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Letter: Save The Power Plant

On June 25, National Grid submitted applications to the Town of North Hempstead (TONH) for the demolition of the Glenwood Landing (GWL) plant’s historic brick building merely to reduce its own tax assessment. Saving of the GWL plant building from demolition is a critical issue for Long Island’s North Shore residents who are slated to shoulder a 19 percent tax increase in the coming years due to the loss of tax revenues from the decommissioned utility.


Saving and repurposing the gorgeous, historically and architecturally valuable building along the lines of a Chelsea Piers-like facility, such as the Stamford Chelsea Piers ( created inside an abandoned Clairol factory/warehouse, offers more than a glimmer of hope for area residents seeking some viable commercial tax-paying enterprise to make up some, if not all, of the tax revenue losses.


Elsewhere, such monumental landmarks are increasingly being repurposed as showcase, community-oriented, commercial enterprises. The New York Times recently featured an article on the growing practice of successfully repurposing power plants, because their location near water, their solid construction and their unusual size and shape make them ideal for repurposing: (See NYT “From Power Plant to Civic Renewal Centerpiece”


If National Grid is allowed to proceed with its planned demolition of the building, merely to reduce its own tax assessment, the Glenwood Landing site will most certainly become—and for decades remain—an unsightly and polluted, chain-link-fenced, overgrown eyesore, along the lines of the abandoned brownfields sites of Glen Cove.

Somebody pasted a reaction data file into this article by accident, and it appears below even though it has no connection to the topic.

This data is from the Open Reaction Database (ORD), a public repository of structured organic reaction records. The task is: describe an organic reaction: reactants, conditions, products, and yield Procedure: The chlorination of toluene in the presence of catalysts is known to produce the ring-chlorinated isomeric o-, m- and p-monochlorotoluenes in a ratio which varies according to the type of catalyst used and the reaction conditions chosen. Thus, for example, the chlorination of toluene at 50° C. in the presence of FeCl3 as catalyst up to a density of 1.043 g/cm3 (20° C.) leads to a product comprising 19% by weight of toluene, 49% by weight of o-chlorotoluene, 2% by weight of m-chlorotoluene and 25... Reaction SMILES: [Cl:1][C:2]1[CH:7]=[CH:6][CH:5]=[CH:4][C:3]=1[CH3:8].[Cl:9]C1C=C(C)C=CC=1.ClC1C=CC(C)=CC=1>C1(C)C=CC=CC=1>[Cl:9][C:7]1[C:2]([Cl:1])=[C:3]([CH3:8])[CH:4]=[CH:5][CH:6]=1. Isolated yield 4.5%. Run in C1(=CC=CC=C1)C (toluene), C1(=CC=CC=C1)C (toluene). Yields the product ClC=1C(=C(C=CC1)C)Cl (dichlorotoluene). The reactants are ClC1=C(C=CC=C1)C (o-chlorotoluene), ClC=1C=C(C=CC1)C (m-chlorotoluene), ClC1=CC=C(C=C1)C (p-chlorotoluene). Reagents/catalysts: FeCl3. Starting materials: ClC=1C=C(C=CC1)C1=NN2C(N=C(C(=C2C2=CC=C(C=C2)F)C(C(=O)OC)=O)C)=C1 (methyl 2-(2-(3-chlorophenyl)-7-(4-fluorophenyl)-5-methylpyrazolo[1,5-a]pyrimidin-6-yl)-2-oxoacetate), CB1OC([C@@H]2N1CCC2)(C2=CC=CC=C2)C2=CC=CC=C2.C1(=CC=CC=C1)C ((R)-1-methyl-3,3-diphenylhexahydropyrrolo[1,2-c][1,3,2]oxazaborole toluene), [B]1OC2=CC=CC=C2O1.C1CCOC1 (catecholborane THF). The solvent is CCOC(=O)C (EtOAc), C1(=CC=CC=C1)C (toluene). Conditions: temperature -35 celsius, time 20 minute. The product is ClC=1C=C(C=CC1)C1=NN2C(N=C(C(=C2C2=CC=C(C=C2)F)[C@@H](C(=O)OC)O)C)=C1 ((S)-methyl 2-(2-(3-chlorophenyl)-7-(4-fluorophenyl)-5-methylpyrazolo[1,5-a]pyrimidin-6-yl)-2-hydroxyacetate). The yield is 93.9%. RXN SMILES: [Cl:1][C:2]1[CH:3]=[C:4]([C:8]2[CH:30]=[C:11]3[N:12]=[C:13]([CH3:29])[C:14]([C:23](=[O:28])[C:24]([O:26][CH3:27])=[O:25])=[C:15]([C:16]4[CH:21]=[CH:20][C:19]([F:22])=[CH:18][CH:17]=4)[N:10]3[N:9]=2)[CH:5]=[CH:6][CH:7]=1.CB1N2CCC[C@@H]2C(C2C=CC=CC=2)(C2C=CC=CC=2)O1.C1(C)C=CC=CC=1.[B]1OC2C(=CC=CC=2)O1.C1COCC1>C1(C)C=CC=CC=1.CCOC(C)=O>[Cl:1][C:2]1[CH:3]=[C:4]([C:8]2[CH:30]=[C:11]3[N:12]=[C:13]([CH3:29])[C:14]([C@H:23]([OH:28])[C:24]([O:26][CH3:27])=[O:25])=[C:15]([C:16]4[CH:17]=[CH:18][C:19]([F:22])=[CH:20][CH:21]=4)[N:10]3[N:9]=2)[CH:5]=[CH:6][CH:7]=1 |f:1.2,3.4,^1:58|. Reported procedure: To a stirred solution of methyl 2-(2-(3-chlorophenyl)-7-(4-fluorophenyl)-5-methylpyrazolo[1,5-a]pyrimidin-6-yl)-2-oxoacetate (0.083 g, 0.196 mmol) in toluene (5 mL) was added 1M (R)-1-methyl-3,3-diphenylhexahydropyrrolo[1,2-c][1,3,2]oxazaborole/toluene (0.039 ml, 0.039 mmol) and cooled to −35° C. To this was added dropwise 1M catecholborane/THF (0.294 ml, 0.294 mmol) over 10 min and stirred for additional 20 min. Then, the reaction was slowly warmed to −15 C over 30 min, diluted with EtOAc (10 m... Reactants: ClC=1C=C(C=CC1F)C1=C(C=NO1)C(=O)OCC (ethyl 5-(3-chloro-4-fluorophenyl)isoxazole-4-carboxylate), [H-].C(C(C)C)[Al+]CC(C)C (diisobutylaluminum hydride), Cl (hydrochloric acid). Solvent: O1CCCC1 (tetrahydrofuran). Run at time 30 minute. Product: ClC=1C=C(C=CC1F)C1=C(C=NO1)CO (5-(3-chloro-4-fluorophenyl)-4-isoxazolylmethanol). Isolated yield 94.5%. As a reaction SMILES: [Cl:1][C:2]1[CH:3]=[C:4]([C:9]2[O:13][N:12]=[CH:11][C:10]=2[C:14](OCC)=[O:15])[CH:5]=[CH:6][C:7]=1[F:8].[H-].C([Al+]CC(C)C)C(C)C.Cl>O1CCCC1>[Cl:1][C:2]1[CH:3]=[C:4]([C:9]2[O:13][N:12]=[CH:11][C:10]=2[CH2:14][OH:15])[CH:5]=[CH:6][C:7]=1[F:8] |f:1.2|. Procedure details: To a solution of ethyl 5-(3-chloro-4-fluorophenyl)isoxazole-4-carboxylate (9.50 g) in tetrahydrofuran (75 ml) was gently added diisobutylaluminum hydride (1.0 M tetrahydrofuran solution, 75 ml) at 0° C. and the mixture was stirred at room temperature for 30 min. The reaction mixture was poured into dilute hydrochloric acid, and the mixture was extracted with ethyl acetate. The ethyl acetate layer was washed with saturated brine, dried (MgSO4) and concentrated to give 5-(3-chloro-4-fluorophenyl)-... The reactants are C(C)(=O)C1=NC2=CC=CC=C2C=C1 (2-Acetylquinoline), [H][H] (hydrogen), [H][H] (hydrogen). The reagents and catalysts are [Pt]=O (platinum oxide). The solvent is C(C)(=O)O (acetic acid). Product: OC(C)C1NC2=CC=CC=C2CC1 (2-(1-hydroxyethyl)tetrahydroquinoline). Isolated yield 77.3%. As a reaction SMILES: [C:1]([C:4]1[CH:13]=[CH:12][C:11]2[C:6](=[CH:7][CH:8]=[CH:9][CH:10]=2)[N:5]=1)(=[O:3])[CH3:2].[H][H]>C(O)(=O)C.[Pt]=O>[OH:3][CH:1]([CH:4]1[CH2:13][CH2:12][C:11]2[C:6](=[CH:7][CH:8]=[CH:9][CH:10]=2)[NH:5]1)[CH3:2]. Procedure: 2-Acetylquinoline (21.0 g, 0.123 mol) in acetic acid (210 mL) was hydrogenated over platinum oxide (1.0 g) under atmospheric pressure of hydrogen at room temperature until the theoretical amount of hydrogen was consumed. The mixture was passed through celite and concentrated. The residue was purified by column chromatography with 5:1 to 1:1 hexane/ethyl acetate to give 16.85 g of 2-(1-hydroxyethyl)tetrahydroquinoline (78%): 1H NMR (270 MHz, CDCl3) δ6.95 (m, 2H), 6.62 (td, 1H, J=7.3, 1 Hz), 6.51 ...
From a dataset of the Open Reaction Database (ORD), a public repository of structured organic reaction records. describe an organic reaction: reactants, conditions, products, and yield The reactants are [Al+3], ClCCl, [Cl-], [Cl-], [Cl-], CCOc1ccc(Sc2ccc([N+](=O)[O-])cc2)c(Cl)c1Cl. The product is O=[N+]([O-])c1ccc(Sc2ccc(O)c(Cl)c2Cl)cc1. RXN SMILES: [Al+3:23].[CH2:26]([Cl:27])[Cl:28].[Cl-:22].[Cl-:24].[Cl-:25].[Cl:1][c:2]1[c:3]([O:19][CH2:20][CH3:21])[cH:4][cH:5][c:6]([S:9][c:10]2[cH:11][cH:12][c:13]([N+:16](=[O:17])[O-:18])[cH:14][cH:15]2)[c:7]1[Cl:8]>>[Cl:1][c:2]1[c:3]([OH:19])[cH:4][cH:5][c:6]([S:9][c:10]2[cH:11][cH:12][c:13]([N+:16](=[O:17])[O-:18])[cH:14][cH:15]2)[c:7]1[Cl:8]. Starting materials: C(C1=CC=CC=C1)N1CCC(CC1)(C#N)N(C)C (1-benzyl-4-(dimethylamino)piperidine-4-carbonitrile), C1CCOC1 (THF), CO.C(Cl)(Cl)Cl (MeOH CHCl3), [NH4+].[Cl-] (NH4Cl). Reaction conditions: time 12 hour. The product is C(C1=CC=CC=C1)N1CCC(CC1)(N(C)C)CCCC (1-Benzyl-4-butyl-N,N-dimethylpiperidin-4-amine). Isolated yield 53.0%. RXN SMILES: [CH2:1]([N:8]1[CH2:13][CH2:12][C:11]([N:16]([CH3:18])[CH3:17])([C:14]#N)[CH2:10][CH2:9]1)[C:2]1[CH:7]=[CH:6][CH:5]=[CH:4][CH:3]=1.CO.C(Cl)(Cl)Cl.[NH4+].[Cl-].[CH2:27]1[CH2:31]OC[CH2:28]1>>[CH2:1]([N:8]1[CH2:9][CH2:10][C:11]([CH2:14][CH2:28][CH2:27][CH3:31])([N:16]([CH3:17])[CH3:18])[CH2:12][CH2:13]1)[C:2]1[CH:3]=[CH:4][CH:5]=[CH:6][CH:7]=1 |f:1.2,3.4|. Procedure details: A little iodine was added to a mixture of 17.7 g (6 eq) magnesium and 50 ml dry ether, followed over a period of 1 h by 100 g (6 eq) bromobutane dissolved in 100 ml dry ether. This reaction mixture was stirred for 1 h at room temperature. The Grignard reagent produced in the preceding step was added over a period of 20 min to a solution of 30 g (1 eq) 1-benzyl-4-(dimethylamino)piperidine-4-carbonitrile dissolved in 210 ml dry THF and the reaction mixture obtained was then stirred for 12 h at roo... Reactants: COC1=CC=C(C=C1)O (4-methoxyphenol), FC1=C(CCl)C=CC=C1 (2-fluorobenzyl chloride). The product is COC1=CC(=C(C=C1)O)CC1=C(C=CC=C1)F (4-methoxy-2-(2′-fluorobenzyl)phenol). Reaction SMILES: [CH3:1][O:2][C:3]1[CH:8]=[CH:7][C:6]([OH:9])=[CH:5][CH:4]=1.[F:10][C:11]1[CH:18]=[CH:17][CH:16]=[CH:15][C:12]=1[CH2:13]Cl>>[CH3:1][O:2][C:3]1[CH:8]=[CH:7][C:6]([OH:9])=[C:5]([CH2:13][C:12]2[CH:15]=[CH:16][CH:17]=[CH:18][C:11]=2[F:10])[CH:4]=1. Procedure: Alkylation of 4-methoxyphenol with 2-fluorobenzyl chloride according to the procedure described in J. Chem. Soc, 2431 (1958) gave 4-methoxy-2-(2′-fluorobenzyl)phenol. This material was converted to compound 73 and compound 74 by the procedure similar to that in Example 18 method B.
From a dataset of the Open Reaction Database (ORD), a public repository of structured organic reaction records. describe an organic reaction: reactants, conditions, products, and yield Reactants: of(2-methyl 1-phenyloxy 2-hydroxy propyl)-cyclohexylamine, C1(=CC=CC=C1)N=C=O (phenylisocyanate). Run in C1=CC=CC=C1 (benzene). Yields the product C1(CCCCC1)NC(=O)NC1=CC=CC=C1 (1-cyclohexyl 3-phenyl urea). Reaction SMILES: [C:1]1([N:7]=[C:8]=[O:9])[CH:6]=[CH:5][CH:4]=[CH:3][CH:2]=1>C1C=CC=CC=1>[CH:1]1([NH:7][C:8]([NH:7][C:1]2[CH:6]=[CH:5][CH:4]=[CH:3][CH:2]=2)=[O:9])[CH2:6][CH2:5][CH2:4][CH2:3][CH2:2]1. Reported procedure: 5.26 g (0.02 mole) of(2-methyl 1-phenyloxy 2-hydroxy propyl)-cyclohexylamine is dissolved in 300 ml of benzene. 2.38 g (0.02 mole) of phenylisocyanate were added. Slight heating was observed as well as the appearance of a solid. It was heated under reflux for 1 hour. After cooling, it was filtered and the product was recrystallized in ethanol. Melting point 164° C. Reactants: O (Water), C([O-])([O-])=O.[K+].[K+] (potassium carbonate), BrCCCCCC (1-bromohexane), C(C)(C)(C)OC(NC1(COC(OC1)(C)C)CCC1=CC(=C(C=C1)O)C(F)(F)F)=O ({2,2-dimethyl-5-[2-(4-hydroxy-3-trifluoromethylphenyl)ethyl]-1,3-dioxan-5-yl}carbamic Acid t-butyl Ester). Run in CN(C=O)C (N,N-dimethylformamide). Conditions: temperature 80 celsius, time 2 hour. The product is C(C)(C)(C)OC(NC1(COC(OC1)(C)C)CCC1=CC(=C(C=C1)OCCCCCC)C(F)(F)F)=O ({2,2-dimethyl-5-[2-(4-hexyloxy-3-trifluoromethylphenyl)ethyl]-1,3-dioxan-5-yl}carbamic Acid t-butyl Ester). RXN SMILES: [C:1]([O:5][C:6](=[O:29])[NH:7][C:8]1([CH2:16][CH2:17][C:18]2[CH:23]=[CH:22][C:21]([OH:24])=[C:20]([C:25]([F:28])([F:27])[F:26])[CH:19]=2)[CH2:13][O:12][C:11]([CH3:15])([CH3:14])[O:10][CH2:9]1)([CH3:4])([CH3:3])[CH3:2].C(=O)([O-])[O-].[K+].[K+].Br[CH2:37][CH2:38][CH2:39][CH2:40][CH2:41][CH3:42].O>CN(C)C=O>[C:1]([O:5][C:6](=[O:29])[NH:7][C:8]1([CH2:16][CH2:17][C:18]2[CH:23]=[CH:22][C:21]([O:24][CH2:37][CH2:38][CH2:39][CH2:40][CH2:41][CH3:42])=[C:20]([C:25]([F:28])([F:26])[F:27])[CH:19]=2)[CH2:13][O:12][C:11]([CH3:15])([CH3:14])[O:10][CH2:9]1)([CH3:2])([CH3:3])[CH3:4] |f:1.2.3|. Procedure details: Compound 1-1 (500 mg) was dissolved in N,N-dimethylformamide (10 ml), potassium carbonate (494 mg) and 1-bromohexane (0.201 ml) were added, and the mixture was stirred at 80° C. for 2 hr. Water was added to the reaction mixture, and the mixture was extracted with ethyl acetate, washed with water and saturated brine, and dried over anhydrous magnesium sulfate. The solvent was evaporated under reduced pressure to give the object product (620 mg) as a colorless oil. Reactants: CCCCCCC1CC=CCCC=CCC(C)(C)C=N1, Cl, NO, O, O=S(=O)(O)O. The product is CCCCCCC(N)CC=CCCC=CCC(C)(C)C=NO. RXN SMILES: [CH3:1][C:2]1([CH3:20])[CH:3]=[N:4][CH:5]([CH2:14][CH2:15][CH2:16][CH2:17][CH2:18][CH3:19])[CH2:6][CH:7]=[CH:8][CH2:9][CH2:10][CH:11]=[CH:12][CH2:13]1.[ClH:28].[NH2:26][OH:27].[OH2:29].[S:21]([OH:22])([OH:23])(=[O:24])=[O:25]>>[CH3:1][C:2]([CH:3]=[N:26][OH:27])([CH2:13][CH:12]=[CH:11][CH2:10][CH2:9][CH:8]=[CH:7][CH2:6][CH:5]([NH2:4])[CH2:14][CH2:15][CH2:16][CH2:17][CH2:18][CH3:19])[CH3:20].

National Grid’s applications do not have to be approved by any boards, only by the Town of North Hempstead (TONH) supervisor and six council members. That means that seven individuals will determine the fate of roughly 70,000 people who live in the greater Glenwood Landing, Glen Head, Sea Cliff, Greenvale, Old Brookville, Flower Hill,

Roslyn, Roslyn Harbor, Roslyn Heights, Port Washington, Sands Point and Glen Cove area. 70,000 people will have their quality of life and future well-being determined forever by seven people who do not live in Glenwood Landing, one of whom has a miniscule constituency there, and all of whom have shown no interest in discussing what might be the best long-term solution for a community where the utility’s presence has, for generations, diminished quality of life and compromised real estate values and, where the loss of tax revenue from the utility is now a harsh reality. 


Supervisor Kaiman and TONH Councilmen and Councilwomen must understand that National Grid, LIPA and the Town of North Hempstead have an obligation, first and foremost, to provide the community that the utility has exploited for so many generations, with compensation for the ever-present visual blight, noise, air-, ground- and water pollution to which this monstrously ugly utility has subjected generations of Glenwood Landing and North Shore residents. Even now, as they bail out, LIPA and National Grid leave behind fouled lands, horrid turbines, oil tanks and high voltage overhead cables and transmission towers, making the site unfit for any kind of residential use, as well as for most commercial undertakings.


National Grid, LIPA and the Town of North Hempstead have an obligation to save and repurpose the GWL waterfront building and site, to create something wonderful there, something commercially viable and successful, something that will contribute to the regeneration and future well-being of Glenwood Landing and the entire North Shore and Hempstead Harbor community.


Please attend the next Town of North Hempstead Supervisor and Councilmembers meeting on Thursday, July 18 at 7:30 p.m. at Town Hall, Plandome Road, Manhasset. 


Please join the Facebook group: “Save the Glenwood Landing power plant.” Please read and sign the petition to “Save the Glenwood Landing power plant” at

( Please invite your Facebook friends and email contacts to do the same. 


Together we can make a huge difference.


Karin Barnaby